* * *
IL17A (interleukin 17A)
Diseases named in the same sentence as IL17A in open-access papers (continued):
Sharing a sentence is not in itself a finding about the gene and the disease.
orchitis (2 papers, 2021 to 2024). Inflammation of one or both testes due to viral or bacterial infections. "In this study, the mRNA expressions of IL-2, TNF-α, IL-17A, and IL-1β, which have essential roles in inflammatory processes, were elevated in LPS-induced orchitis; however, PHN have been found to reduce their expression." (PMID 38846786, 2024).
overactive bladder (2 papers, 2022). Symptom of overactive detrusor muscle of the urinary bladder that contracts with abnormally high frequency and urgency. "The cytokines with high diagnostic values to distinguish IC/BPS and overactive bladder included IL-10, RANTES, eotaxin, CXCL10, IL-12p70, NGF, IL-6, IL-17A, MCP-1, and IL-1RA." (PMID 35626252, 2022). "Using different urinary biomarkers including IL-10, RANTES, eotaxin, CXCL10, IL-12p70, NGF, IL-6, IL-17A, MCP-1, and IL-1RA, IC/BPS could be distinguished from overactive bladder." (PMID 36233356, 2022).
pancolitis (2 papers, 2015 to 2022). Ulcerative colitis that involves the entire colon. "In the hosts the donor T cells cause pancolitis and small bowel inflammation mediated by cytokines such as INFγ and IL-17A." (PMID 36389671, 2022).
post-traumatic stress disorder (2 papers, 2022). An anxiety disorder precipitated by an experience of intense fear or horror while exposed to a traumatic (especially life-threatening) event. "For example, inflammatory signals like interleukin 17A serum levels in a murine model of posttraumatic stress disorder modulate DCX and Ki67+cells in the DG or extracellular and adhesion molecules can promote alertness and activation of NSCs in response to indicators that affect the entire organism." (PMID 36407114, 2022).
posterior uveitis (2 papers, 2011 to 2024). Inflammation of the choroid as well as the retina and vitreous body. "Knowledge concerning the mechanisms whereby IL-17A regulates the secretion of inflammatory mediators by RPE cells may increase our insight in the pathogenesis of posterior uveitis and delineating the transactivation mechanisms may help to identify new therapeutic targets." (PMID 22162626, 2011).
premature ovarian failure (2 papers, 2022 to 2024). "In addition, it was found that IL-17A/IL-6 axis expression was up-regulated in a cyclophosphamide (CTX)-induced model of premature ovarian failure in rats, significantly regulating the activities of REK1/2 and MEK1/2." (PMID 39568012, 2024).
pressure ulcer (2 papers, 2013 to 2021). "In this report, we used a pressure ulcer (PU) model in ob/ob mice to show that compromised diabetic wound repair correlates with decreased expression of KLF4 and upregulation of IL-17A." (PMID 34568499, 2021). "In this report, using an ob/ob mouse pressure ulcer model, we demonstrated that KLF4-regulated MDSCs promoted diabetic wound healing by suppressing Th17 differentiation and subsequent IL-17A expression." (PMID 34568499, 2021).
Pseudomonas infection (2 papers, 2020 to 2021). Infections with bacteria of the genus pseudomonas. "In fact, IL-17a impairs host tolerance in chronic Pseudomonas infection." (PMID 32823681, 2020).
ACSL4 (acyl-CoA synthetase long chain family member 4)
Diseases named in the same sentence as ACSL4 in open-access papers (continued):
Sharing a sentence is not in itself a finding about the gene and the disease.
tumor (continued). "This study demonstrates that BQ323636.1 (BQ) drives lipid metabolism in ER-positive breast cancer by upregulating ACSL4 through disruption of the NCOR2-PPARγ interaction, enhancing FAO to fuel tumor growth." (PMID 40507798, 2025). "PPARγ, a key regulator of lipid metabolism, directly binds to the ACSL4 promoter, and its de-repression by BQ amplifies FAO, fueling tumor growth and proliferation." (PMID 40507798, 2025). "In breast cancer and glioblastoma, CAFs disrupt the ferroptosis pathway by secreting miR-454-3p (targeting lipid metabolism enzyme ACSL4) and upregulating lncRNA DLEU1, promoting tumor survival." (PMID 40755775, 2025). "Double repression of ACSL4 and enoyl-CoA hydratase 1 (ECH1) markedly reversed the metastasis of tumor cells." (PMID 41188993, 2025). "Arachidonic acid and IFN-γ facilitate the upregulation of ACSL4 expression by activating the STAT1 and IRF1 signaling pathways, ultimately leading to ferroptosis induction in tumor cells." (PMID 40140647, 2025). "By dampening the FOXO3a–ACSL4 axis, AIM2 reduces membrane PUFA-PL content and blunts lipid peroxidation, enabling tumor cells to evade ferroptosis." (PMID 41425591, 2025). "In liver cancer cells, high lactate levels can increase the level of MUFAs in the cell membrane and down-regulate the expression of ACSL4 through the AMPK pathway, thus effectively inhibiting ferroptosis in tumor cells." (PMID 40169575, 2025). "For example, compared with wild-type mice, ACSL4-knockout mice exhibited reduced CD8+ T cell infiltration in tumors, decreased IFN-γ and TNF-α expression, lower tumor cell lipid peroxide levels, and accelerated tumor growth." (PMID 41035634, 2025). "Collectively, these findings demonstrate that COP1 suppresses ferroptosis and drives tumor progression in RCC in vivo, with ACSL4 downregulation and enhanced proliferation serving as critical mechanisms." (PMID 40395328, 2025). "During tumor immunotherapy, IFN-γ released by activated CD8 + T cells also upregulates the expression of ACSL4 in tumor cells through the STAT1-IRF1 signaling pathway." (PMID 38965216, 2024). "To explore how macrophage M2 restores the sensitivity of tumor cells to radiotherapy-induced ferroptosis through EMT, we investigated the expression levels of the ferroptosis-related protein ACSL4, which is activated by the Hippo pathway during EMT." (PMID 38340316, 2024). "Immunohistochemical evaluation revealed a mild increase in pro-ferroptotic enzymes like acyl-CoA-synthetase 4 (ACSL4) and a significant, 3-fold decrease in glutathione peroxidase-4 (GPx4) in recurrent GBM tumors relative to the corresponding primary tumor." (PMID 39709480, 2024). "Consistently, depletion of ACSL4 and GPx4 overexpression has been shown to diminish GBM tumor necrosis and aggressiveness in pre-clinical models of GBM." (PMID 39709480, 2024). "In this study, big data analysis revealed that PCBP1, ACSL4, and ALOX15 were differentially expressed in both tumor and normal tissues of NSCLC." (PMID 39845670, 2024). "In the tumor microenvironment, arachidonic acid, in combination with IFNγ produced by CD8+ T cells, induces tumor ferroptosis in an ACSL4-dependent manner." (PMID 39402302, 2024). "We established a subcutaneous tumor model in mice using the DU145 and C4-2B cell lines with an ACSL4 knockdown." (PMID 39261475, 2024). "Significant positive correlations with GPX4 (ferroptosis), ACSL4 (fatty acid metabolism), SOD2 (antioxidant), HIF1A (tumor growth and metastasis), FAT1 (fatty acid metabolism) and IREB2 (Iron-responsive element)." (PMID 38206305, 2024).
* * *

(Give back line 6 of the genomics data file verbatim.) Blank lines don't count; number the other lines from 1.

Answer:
pancolitis (2 papers, 2015 to 2022). Ulcerative colitis that involves the entire colon. "In the hosts the donor T cells cause pancolitis and small bowel inflammation mediated by cytokines such as INFγ and IL-17A." (PMID 36389671, 2022).